Breast Cancer–Related Lymphedema: Quality of Life after Lymph Node Transfer

    loading  Checking for direct PDF access through Ovid

Abstract

Background:

Breast cancer–related lymphedema affects multiple aspects of patients’ daily lives. The main aim of this study was to assess the impact of vascularized lymph node transfer on the quality of life in patients with lymphedema.

Methods:

Between 2007 and 2012, 25 female patients with breast cancer–related lymphedema underwent vascularized lymph node transfer. In 22 cases, the patients underwent a simultaneous deep inferior epigastric artery perforator flap breast reconstruction based on the superficial circumflex iliac artery. The influence on quality of life was evaluated using the Upper Limb Lymphedema-27 questionnaire, which includes physical, psychological, and social dimensions. The authors also investigated risk factors for lymphedema, such as body mass index, smoking, age, and time between start of lymphedema and vascularized lymph node transfer, and their impact on quality of life.

Results:

Twenty-one patients (84 percent) had an improvement of quality of life after vascularized lymph node transfer. The mean physical, psychological, and social scores were significantly improved postoperatively (p < 0.001). Risk factors for the development of lymphedema did not influence quality of life among patients with breast cancer–related lymphedema. Skin infections disappeared in 50 percent of the cases. Eleven patients (44 percent) discontinued compression therapy at a mean postoperative time interval of 29 months (range, 8 to 64 months). In the other patients (56 percent), the average frequency of compression therapy decreased from three sessions to one session per week.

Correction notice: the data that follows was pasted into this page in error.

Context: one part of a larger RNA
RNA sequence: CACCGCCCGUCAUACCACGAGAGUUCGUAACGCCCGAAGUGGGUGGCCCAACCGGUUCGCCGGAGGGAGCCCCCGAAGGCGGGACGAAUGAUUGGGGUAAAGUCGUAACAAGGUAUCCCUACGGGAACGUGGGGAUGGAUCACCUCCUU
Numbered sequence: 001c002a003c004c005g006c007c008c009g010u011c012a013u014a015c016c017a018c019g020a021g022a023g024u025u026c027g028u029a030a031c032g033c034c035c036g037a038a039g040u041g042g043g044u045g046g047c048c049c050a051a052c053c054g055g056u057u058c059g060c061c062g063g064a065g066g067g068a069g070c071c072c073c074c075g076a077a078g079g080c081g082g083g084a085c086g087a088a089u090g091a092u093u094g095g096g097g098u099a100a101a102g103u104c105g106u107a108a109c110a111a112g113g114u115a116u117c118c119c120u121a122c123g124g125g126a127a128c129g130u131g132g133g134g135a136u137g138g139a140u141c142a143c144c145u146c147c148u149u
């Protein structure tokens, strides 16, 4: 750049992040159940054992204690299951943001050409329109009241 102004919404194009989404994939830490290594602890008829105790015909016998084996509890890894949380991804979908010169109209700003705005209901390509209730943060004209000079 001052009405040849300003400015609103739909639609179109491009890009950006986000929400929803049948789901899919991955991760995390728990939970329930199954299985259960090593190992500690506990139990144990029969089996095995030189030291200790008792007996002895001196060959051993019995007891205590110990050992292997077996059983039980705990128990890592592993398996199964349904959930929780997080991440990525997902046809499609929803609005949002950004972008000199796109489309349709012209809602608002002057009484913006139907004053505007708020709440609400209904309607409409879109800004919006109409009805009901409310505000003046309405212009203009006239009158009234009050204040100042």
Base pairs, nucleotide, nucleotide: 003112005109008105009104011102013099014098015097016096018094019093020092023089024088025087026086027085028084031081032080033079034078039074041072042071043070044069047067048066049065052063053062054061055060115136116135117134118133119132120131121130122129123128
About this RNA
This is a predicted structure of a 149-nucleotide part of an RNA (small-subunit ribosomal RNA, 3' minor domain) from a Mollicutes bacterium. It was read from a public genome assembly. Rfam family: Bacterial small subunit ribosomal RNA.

Conclusion:

Vascularized lymph node transfer significantly improves quality of life among patients with breast cancer–related lymphedema.

CLINICAL QUESTION/LEVEL OF EVIDENCE:

Therapeutic, IV.

Related Topics

    loading  Loading Related Articles